The use of a stop loss will reduce your winnings in the event your wager comes home.

PointsBet clearly disclose the maximum win or loss levels displayed on the bet slip at the time of bet placement.

There are other ways to bet with PointsBet.

One of these is time markets.

For example, a wager can be placed an on AFL game for such markets as time of first goal. This proposition would involve, for example, a wager that Collingwood will kick its first goal in under 10 minutes, or over 10 minutes. Similar markets exist for behinds, or the time it requires a team to go beyond some number of points, such as 10 or 20.

Then, there are player statistical wagers, with some exotic offerings that include how many fantasy points an AFL player earns for a certain game, or the total number of actual points or disposals.

Finally, there are Multiplier Markets. In the stock market world, a multiplicative factor such as that described on the PointsBet website equates to additional leverage, another stock market term. Multiplier bets can be extremely risky, almost making the usual PointsBet markets seem like a bet on Winx.

Regardless of how a bet is configured, PointsBet will set aside an amount of your wagering account that is typically higher than your stake.

One example of this with a maximum win level of 250x stake and a 150x loss level would set aside $300 of your wagering account for a $10 stake. For a $100 stake, we are assuming it would require at least $3,000.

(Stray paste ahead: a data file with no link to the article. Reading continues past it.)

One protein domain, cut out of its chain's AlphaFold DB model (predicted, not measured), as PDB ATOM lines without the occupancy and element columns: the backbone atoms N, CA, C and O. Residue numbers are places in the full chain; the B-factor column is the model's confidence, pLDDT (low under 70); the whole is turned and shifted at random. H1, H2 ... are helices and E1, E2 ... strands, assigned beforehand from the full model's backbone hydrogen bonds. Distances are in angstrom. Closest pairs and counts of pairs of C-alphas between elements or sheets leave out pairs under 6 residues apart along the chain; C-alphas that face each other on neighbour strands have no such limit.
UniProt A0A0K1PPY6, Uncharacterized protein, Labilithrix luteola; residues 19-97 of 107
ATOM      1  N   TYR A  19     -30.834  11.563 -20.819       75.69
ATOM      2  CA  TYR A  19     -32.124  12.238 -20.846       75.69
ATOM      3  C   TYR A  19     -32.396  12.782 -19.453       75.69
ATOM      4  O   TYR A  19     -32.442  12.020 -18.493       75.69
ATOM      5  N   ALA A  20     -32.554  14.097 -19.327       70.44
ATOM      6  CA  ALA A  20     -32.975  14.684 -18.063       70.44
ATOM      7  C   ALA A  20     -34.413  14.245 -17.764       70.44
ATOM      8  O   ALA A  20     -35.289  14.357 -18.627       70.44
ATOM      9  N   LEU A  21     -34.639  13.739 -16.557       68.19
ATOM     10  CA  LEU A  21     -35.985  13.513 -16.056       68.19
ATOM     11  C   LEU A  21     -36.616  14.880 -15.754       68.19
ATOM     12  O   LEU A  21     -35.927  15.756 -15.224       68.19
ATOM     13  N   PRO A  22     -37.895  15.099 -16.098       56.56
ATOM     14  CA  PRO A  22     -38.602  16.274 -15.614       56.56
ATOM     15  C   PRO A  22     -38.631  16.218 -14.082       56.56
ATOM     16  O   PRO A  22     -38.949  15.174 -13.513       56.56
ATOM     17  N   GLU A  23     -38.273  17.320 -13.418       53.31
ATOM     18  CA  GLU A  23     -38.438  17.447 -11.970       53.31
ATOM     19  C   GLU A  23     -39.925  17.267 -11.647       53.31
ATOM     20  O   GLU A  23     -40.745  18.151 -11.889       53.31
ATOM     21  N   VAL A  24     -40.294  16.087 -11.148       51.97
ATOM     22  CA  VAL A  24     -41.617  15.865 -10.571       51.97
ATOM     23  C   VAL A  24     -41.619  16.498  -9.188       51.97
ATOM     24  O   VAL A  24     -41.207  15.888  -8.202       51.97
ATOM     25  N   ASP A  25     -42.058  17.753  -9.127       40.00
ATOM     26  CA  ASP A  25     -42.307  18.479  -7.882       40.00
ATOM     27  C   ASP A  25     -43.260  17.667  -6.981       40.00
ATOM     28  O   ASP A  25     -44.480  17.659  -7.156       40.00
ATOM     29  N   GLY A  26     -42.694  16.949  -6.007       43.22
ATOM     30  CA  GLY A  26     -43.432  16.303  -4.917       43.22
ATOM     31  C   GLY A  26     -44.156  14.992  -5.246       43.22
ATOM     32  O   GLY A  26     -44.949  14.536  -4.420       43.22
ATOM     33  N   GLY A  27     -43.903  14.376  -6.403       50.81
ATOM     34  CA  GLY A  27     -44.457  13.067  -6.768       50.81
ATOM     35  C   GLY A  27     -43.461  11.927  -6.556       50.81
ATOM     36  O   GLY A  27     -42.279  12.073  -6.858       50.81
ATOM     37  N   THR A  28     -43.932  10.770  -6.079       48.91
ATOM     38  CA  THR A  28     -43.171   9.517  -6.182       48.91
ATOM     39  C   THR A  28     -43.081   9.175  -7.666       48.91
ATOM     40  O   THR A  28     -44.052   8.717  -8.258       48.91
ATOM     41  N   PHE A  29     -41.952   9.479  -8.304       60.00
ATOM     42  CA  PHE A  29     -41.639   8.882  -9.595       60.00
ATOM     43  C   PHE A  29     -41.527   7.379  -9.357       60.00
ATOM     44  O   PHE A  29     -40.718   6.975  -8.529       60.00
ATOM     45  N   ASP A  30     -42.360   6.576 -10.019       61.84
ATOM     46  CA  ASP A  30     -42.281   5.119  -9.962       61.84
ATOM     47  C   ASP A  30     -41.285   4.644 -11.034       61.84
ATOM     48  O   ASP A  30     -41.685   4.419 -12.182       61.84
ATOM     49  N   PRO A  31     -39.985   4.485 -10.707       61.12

PointsBet has Android and Apple mobile apps. We assume these are functional. We visited the website using our mobiles and found it entirely satisfactory.


At the time of our visit, there were some early payout promotions for the NBA, NRL and AFL, so we can say with confidence that if promotions are important to you, PointsBet will keep it interesting depending of the time of year.


PointsBet accepts Visa, MasterCard and POLi. There does not seem to be a minimum deposit amount, but it is up to you to ensure that you have enough in your wagering account to cover the set aside PointsBet will specify.

Withdrawal options at this time seem to be by bank transfer only.

Customer Service

Our chat request received a response in less than a minute and the question we posed was answered clearly and quickly. Email and phone contact is also an option.


Should you try PointsBet for spread betting?

That is up to you. We ourselves sometimes speculate on stock futures and we always use a stop loss. We could not determine if stop losses function identically with PointsBet, but we suspect they do.

What that means is that if your stop loss is touched during the course of an event, your punt is over at that point, regardless of the eventual outcome. We tried mightily to ascertain this factor, but the chat people had left for the day and we could not find a definitive answer in the PointsBet terms and conditions.

Other than the extra risk, we saw nothing that would indicate to us that PointsBet is not a totally legitimate operation.

Be prepared to spend extensive time on the website learning how spread betting functions if you have never tried it. Be prepared to spend extensive time researching your market before placing a bet. Develop an area of expertise and focus on that area, such as AFL.

Spread betting is work and you can do everything right and still lose money, because sports and racing often produce the unexpected.